Participatory Budgeting in New York City? City Council Members Try a New Kind of Citizen Involvement

For the first time in history, some New York City residents have been given the opportunity to be directly involved in allocating the city’s budget—more than $6 million of it. Council members in four districts are trying out participatory budgeting, a grassroots democratic system that allows anyone to present proposals for improvements in their communities. The process fosters transparency, equality, and inclusion, words not always associated with municipal governments.

Council member Brad Lander, whose council district is in Brooklyn, learned about participatory budgeting about a year ago; he’s been anxious to try the process ever since.

“I instantly thought it would be a great way to get people involved in the process of governing our communities at a time when faith in government is at an all-time low,” Lander says, citing a September poll revealing that only 15 percent of Americans say they trust the federal government most of the time. Lander is committing at least $1 million of discretionary funds for participatory budgeting over the next year.

Participatory budgeting was first practiced in Brazil in 1989. Today, more than 1,000 places across the world implement participatory budgets, mostly at the municipal level.

It has restored faith in government for some New Yorkers who have been involved.

“We don’t have many opportunities in New York to actually participate in how the money gets spent,” says Mario Pagano, a 63-year-old Brooklyn resident who’s been involved in the process in Council member Brad Lander’s district. “We don’t ever have a chance to get past the city, the bureaucracy.”

She says participatory budgeting allows for citizens to get past that bureaucracy barrier and feel empowered about ideas and about making a difference in the community. She hopes to see improvements in infrastructure, specifically on roads and at subway stations.

“It’s really hard to think that you can clean up one little corner and make that be the beginning of something that’s really positive and hopeful and you can see change you can build on, you know? But I’m a firm believer in that myself,” Pagano adds.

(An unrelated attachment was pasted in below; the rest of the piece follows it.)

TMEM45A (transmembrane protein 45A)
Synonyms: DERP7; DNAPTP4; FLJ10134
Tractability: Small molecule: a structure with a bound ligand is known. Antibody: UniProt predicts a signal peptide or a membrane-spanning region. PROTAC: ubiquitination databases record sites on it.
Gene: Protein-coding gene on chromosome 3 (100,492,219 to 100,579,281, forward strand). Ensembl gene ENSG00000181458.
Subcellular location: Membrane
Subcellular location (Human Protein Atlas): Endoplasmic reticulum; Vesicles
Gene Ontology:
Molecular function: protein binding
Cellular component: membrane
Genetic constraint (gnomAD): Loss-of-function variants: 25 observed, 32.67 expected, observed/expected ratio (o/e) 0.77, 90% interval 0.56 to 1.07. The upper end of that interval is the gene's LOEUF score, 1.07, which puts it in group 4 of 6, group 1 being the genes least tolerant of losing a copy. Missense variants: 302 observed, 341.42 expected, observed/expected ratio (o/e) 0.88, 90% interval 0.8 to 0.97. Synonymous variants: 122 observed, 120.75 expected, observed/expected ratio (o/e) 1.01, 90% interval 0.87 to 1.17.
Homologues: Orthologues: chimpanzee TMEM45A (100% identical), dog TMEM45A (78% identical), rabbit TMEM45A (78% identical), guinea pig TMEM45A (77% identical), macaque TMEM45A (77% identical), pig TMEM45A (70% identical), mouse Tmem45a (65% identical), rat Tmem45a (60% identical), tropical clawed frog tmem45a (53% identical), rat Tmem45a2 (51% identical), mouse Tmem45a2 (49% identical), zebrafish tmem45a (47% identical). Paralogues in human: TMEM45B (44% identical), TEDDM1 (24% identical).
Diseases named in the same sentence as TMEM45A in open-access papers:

Mamnun Haq, a community health worker who’s been attending neighborhood assemblies, is also thankful that Brad Lander has an open mind about participatory budgeting.

“People pay their taxes and they never get the opportunity to use their money. I mean, this is federal government money and this is the first time that people are getting the opportunity to use that money in their own way,” Haq says.

Council member Lander says most citizens have proposed very concrete, reasonable ideas, like making improvements in schools, in parks, on streets, and at subway stations.

“Many really good ideas have been proposed; things that we never would’ve known or thought of in the office,” he says.

The next step is to assemble a committee to look into each proposal and figure out which ideas are feasible, ensure the plans are eligible for city capital dollars, calculate costs, and turn rough ideas into solid proposals to put on a ballot in March.

New York City Council members Melissa Mark-Viverito (Manhattan/Bronx), Eric Ulrich (Queens), and Jumaane Williams (Brooklyn) have also committed at least $1 million of their discretionary funds towards the process.

Enjoy this piece?

… then let us make a small request. AlterNet’s journalists work tirelessly to counter the traditional corporate media narrative. We’re here seven days a week, 365 days a year. And we’re proud to say that we’ve been bringing you the real, unfiltered news for 20 years—longer than any other progressive news site on the Internet.

It’s through the generosity of our supporters that we’re able to share with you all the underreported news you need to know. Independent journalism is increasingly imperiled; ads alone can’t pay our bills. AlterNet counts on readers like you to support our coverage. Did you enjoy content from David Cay Johnston, Common Dreams, Raw Story and Robert Reich? Opinion from Salon and Jim Hightower? Analysis by The Conversation? Then join the hundreds of readers who have supported AlterNet this year.

Every reader contribution, whatever the amount, makes a tremendous difference. Help ensure AlterNet remains independent long into the future. Support progressive journalism with a one-time contribution to AlterNet, or click here to become a subscriber. Thank you. Click here to donate by check.

alternet logo

Tough Times

Demand honest news. Help support AlterNet and our mission to keep you informed during this crisis.